At a campaign event Thursday, October 30, in Defiance, Ohio, Republican presidential nominee Sen. John McCain said, "So we finally learned what Senator Obama's goals are ... to spread the wealth. In a radio interview revealed this week, he said the same thing, that one of the - quote - tragedies of the civil rights movement is that it didn't bring about redistributive change. You see, Senator Obama believes in redistributing wealth and income, not in policies that grow our economy and create jobs."

Get the facts!


Filed under: Candidate Barack Obama • Fact Check • John McCain
November 3rd, 2008
05:05 PM ET
14 years ago

Ted Stevens gets upset with CNN correspondent

[cnn-photo-caption image= caption="CNN's Gary Tuchman tried to catch up with Sen. Ted Stevens Sunday."]Senator Ted Stevens has never been known as a big fan of the news media. So we knew getting him to talk to us on camera following seven felony guilty verdicts against him would be a bit challenging. He hadn’t done a TV interview since the verdicts. Ultimately, he did do an interview with us. But making that happen took us on an unusual journey.

On Sunday, we went to interview his Democratic opponent in the Senate race, Anchorage Mayor Mark Begich. The mayor was at a candidate forum in the entry way of a large Baptist church that was full of candidate posters, pamphlets, and balloons. As we were getting ready to greet Begich, we saw to our surprise that Senator Stevens was also shaking hands about 30 feet away from his opponent.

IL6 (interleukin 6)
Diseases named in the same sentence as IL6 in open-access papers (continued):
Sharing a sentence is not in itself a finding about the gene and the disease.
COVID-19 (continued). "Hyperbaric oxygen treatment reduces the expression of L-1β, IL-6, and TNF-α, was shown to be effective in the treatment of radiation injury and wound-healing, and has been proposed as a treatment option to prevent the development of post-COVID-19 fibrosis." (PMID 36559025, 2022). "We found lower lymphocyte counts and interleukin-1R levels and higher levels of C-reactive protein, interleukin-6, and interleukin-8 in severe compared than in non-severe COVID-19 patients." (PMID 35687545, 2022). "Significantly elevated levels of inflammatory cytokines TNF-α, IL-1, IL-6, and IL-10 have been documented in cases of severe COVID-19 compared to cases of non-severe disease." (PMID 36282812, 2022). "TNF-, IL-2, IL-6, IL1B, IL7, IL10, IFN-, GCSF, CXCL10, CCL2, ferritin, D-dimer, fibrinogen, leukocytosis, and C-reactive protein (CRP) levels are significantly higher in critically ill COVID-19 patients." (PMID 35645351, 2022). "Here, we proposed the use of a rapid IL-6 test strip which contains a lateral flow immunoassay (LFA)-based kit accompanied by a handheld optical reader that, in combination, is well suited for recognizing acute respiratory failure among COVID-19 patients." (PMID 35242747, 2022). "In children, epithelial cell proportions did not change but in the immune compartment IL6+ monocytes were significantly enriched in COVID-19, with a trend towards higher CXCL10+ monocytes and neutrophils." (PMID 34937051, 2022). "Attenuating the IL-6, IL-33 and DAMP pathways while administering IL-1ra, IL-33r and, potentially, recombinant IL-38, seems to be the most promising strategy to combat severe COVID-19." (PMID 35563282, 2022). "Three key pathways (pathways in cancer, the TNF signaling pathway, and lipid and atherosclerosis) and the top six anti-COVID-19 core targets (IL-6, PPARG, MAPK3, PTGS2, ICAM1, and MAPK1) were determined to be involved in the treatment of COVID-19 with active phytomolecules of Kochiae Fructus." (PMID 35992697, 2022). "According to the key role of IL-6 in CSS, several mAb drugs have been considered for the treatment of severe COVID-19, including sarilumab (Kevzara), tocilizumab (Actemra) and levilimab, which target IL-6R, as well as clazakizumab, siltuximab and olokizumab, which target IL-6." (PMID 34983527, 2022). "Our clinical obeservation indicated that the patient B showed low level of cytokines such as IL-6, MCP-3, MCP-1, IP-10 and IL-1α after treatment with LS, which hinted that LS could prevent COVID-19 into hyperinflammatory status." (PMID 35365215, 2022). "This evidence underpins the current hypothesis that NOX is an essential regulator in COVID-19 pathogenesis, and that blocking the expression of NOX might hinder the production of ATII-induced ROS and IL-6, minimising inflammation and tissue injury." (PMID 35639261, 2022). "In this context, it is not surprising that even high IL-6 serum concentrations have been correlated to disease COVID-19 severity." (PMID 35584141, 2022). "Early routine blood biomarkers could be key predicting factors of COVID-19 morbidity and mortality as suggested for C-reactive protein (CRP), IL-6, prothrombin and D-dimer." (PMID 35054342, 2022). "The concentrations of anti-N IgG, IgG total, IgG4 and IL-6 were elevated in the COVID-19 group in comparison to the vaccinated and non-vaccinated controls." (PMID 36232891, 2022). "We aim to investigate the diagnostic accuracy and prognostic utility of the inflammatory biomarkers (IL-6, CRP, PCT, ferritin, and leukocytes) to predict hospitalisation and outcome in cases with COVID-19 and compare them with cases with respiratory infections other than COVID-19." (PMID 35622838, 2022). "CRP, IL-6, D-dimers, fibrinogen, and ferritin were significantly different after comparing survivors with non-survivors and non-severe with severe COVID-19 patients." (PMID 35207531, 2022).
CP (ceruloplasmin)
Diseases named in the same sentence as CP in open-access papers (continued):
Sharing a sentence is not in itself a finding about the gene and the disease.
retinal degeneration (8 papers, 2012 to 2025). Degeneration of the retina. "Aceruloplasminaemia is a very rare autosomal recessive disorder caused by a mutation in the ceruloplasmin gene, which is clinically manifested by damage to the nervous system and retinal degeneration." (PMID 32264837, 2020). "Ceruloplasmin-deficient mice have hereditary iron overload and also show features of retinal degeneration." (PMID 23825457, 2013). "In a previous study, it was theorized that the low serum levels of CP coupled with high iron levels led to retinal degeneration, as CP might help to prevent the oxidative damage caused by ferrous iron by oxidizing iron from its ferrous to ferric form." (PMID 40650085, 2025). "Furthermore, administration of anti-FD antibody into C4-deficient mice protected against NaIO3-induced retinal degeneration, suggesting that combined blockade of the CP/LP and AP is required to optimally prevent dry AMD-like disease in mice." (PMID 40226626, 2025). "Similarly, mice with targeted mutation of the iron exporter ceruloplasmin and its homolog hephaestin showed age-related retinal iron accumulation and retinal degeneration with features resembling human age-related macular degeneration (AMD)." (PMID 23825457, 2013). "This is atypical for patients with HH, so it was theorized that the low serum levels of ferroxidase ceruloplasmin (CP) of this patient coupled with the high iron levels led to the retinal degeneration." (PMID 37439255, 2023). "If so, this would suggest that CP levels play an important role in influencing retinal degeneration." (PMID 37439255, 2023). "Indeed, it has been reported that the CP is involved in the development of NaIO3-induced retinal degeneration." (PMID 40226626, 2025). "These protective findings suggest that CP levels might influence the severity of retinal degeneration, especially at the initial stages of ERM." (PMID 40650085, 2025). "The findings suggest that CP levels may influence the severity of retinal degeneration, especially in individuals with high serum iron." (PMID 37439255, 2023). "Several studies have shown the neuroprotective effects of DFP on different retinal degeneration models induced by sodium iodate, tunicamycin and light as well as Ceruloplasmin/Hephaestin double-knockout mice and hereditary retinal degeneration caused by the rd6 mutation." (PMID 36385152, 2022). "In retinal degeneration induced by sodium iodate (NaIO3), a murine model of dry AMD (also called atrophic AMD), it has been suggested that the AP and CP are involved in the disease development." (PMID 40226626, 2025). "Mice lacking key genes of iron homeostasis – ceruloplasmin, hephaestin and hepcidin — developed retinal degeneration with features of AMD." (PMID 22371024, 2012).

I came up to the 40-year Senate veteran, introduced myself, and asked him on camera if he was angry about the guilty verdicts. He told me “not that angry. I’m angry at you guys ’cause I’m trying to visit with friends; I just see them once or twice a year.” I then mentioned because he was campaigning we wanted to see if he would talk, and he objected since we were doing this in a church. I mentioned to him that there was some lively campaigning going on in this entry way, but that didn’t seem to matter to him.

Read more from the AC360 Blog

Filed under: Ted Stevens
November 3rd, 2008
04:44 PM ET
14 years ago

Obama's grandmother dies after long battle with cancer

[cnn-photo-caption image= caption="Obama's grandmother, pictured with Obama when he was a college student, has died."](CNN) - Barack Obama's grandmother, Madelyn Dunham, has died following a bout with cancer, Obama and his sister, Maya Soetoro-Ng, said Monday.

She was 86.